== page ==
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What are MSU's priorities for the 2022 Missouri legislative session?

 Aerial view of Missouri State University
Aerial view of Missouri State University

In this month's episode of Engaging the Community, Missouri State University president Clif Smart discusses MSU's policy and funding priorities for 2022 as lawmakers prepare to return to Jefferson City in January.

You can listen to the episode by clicking the button above.

State funding priorities

“We put things in two buckets: an appropriations bucket and then a policy bucket,” Smart said.

On the appropriations side, Smart said there are a couple of big issues for 2022, with the first being an increase in core funding.

“We've got inflation between six and seven percent right now,” Smart said.

Governor Mike Parson has announced that his state budget is going to include a 5.5% cost-of-living increase for state employees to help offset the impact of inflation.

“We need the ability to do a similar thing [for faculty and staff] to make sure that compensation keeps up with inflation,” Smart said.

“Essentially, if we're not able to do a compensation increase that matches inflation, people are, in essence, taking a pay cut because stuff costs more,” Smart said.

The other major effort in the area of funding will be the state’s allocation of billions of dollars of federal Covid relief funding.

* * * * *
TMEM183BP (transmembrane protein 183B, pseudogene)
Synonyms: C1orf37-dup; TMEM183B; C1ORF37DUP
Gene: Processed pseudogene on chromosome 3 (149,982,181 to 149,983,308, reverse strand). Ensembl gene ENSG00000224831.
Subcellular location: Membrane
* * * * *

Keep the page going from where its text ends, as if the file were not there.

“The governor has called for big ideas, big projects from the universities. Our big projects are, really, renovating and expanding our science facilities, Temple and Cheek Hall, to be able to continue to grow our STEM programs,” Smart said.

Policy priorities

On the policies MSU will be pushing for, Smart said one “worrisome” bill that has been pre-filed in Jefferson City would preclude state entities from contracting with a business that has implemented a vaccine mandate for its employees.

“Well, most importantly, two of our biggest partners right here in Springfield are Mercy and Cox. Almost all of our health students rotate through there in practicums or internships. Many then ultimately work there,” Smart said.

He said that bill, if it were to become law, would be “devastating” to the university’s health care students and programs.

Other pieces of legislation the university will keep an eye on pertain to academic freedom—particularly on politically or culturally sensitive topics like communism or Critical Race Theory.

“We don't teach things as truth; we teach things, you know, as theory and talk about them. And people come away with their own views of what they think,” Smart said.